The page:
Grumman Skyrocket - Stand-off scale RC model twin.
Quote: - "The Grumman XF5F-1 Skyrocket was a radical approach in the development of Navy air power. Orders were issued in June, 1938 for this new twin engined shipboard fighter. This at a time whe: biplanes were the king of the fleet and monoplanes were just coming into use.
It was first flown on April 1, 1940. Performance was good, but cooling and airflow problems led the way to a long series of development modifications. An extended nose, fillets and nacelle improvements were made. Landing1 gear failures added to development problems. The "Skyrocket" was written off in December, 1944 after a landing gear failure at Floyd Bennet FieM in New York. Wing span was 42 feet, top speed 383 mph and a rate of climb of 4,000 feet per minute, which probably attributes to the name Skyrocket. While only one XF5F-1 was built, the development work on it paved the way for the very successful F7F Tigercat.
The Skyrocket is the type of plane you either like or you don't. It's unique snub nose, or rather no nose appearance and big radial engines is either appealing or appalling, depending on your taste. I have always been intrigued by this air plane and decided it was time to build one. I sized it to suit a pair of Wankel .30's, however any good reliable pair of .29 to .40 engines would do the job. The span is 58in and wing area totals 585 square inches.
Ready to go my Skyrocket weighs 9 pounds, giving a wing loading of about 35 ounces per square foot. This is kind of heavy loading for a sport flier, but the Skyrocket was not built for everyday pleasure flying. A complex twin engine model just can't be considered a sport plane. Ample power, a well forward center of gravity and a generous amount of wash-out in the wing tips all help to make the Skyrocket perform reliably.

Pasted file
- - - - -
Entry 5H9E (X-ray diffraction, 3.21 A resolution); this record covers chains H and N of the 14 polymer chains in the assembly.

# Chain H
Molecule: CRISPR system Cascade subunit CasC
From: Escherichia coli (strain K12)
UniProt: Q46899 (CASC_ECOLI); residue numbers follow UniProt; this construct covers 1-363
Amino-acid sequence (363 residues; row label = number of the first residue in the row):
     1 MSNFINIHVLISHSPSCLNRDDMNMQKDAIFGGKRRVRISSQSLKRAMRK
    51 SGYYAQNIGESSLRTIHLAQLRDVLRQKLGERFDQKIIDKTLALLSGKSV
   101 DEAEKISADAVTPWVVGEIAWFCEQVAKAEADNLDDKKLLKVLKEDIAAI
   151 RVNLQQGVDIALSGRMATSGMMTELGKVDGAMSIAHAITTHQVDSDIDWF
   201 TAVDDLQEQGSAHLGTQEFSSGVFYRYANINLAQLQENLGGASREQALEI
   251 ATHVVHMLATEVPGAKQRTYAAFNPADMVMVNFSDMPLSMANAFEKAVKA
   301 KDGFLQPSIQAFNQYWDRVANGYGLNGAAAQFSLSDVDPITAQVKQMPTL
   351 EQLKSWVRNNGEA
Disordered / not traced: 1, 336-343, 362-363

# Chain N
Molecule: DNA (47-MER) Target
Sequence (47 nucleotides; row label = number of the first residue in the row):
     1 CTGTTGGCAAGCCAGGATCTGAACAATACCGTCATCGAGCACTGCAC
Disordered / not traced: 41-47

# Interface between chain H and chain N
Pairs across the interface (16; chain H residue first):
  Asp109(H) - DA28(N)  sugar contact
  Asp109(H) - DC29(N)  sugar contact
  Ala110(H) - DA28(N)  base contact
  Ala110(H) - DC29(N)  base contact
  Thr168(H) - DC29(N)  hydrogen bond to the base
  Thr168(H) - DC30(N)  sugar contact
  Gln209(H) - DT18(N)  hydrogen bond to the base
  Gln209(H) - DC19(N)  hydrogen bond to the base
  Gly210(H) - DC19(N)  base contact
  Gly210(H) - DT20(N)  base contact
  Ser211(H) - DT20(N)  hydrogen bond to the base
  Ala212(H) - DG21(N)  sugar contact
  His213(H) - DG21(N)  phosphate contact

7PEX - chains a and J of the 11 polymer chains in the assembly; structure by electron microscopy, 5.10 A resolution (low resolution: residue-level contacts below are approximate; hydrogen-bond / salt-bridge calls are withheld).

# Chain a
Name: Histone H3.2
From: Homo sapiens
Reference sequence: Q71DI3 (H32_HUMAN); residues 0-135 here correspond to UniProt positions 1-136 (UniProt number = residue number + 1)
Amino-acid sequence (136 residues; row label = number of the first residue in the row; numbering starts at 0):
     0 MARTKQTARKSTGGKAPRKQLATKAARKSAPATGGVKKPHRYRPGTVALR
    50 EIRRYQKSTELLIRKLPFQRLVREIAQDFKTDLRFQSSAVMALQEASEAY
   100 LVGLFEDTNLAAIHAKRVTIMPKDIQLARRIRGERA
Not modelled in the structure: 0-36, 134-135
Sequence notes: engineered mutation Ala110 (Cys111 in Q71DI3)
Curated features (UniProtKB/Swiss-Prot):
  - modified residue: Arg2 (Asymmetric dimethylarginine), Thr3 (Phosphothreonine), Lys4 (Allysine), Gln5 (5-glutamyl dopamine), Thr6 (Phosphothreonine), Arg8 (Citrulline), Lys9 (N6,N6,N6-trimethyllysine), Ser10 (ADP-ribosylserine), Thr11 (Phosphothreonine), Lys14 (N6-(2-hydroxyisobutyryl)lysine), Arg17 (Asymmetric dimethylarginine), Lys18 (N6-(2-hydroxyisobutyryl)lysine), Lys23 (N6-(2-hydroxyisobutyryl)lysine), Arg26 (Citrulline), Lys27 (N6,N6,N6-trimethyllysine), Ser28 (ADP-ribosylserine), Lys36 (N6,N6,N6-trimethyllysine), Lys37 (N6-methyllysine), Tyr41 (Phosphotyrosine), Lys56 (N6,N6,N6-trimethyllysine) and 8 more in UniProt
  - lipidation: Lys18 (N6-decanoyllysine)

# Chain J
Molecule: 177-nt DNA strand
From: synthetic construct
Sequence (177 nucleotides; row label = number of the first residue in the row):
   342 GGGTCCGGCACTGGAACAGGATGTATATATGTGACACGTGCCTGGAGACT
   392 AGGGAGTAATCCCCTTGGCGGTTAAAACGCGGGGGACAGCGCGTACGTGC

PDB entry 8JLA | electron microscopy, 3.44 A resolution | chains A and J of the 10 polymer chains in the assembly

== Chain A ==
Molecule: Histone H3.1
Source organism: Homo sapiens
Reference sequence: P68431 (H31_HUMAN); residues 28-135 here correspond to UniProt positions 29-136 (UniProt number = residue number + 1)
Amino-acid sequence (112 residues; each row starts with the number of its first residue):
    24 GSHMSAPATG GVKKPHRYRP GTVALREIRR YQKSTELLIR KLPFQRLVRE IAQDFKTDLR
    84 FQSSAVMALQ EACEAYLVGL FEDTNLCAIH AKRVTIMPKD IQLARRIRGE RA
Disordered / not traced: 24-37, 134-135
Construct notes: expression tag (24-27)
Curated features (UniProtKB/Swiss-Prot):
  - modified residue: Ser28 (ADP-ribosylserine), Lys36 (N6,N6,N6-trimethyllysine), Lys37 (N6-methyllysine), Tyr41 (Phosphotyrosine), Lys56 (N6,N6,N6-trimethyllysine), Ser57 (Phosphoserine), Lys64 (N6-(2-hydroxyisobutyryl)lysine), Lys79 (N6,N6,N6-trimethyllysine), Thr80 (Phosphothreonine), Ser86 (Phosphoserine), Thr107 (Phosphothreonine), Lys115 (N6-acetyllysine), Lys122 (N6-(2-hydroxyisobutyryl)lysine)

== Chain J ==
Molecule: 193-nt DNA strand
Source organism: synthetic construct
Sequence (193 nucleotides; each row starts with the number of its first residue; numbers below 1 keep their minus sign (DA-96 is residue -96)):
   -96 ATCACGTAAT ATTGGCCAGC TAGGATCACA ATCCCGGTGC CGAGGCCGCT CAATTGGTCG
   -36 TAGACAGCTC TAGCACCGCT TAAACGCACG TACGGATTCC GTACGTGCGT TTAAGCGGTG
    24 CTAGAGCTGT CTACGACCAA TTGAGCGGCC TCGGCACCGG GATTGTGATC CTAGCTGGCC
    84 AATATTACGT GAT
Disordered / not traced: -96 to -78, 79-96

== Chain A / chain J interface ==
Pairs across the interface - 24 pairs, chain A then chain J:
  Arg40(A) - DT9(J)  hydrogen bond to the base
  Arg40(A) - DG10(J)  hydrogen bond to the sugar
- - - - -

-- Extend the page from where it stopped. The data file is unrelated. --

Dependable engines are of the utmost importance! The engines are quite far apart, although the absence of a nose make them look even wider spaced than they are. Add to this the large cowls with their resultant high drag and it isn't hard to imagine the single engine performance. In a word, risky, a trait not unique to the Skyrocket alone. I have not seen a scale twin engine model other than those with tandem, push-pull, engines that was not in trouble to some degree when an engine quit. An exception might be some flying boats such as the Catalina.
Pointing the engines outward, about 3 or 4 degrees, can help. I didn't do this on my model, but if you build it you may want to.
I went all out and included flaps and retractable landing gear. Rhom Retracts were used with excellent results and this system must be one of the most reliable available. The Rhom main gears can be made to retract back by simply rotating the legs 90 degrees and mounting them as you would a nose gear..."
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Article pages, thanks to RFJ.
Article pages, thanks to RFJ.
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